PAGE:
By Ismail Royer
[This article was published by The Public Discourse on June 14, 2017]
Those trying to block the nomination of Russell Vought are not protecting religious pluralism but are rather demanding that all public servants be relativists.
We read in the Qur’an the story of Joseph, son of Jacob, whom Muslims revere as a prophet of God. The king of Egypt has just released him from prison for interpreting the king’s dream in a way that saved the land from starvation. The king recognizes Joseph’s worth and seeks to bring him close to him. Seeing a chance to do good, Joseph asks the king to put him in charge of the treasury: “Indeed, I will be a knowing guardian” (Qur’an, Yusuf 12:55). And so the king gives him this authority. Both of them know well that Joseph follows a different religion from that of the polytheistic king. Indeed, Joseph proclaimed while he was still in prison:
Verily, I have abandoned the religion of a people that do not believe in God and are disbelievers in the Hereafter. And I have followed the religion of my fathers, Abraham, Isaac, and Jacob, and never could we worship anyone alongside God. (Qur’an, Yusuf 12:38)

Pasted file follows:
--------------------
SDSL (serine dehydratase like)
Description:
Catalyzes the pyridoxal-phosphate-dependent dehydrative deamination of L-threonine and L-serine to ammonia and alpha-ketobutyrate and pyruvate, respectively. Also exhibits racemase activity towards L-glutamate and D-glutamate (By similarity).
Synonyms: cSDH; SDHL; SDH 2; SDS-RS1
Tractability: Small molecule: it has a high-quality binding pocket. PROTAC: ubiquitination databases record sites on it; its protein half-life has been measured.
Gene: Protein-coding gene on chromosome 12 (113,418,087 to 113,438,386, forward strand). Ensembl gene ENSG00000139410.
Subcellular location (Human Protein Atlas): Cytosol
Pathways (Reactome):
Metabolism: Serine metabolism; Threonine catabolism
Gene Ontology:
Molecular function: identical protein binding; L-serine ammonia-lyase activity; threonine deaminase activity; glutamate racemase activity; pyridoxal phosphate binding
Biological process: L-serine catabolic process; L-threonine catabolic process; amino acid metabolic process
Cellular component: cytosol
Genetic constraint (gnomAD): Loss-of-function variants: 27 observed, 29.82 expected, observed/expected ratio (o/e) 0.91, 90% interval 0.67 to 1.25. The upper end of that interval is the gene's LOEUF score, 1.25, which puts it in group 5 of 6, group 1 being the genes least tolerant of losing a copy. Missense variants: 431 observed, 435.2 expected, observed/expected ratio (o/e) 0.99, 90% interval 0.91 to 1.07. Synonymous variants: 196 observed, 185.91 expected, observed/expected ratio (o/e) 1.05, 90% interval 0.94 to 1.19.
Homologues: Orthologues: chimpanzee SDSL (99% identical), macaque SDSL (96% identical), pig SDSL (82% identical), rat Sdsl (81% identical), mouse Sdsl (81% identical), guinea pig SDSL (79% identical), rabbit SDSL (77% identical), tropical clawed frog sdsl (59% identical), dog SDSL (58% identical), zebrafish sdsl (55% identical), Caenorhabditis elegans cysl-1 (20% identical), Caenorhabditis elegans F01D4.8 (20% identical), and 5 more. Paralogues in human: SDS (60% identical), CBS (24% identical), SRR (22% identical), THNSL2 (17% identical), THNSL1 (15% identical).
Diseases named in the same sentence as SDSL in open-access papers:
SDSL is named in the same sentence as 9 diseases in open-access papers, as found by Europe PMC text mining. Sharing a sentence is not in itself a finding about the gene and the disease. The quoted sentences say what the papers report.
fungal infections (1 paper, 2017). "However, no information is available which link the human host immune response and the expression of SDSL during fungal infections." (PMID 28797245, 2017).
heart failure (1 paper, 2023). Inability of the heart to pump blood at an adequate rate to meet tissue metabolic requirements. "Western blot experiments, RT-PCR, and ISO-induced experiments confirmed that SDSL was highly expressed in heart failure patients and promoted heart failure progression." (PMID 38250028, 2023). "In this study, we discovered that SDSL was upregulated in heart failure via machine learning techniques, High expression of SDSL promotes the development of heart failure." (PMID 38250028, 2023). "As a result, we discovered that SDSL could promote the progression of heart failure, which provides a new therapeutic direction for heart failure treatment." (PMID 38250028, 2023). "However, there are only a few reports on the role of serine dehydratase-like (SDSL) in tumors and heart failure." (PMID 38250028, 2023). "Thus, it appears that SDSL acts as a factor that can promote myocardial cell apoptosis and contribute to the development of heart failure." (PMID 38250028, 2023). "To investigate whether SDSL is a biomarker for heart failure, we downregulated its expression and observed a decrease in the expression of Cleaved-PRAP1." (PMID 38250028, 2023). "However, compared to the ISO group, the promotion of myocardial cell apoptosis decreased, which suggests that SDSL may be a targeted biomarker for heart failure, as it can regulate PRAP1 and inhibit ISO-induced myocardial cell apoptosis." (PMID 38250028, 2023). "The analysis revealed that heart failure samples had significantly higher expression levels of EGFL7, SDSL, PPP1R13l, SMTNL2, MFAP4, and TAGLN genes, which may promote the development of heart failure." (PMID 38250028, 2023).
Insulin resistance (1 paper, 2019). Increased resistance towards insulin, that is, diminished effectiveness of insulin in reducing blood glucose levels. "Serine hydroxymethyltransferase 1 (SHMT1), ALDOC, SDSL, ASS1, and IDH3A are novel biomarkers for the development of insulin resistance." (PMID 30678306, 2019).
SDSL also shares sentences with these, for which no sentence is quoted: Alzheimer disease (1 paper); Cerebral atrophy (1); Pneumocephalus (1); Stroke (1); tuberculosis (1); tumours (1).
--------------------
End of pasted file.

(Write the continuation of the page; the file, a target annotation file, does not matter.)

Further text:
These passages from the Qur’an describe men unapologetic about their religion and unsqueamish about conveying it, but whose differing visions of salvation do not stop them from finding common cause in seeking the public good. Had it been otherwise, Joseph would have had to conceal his beliefs, or Egypt would have been the worse for losing a qualified, well-meaning steward of its resources…
Read the rest of the article on The Public Discourse
Update: Writer Terry Mattingly discussed this article in his June 21, 2017 On Religion column. Read the column here.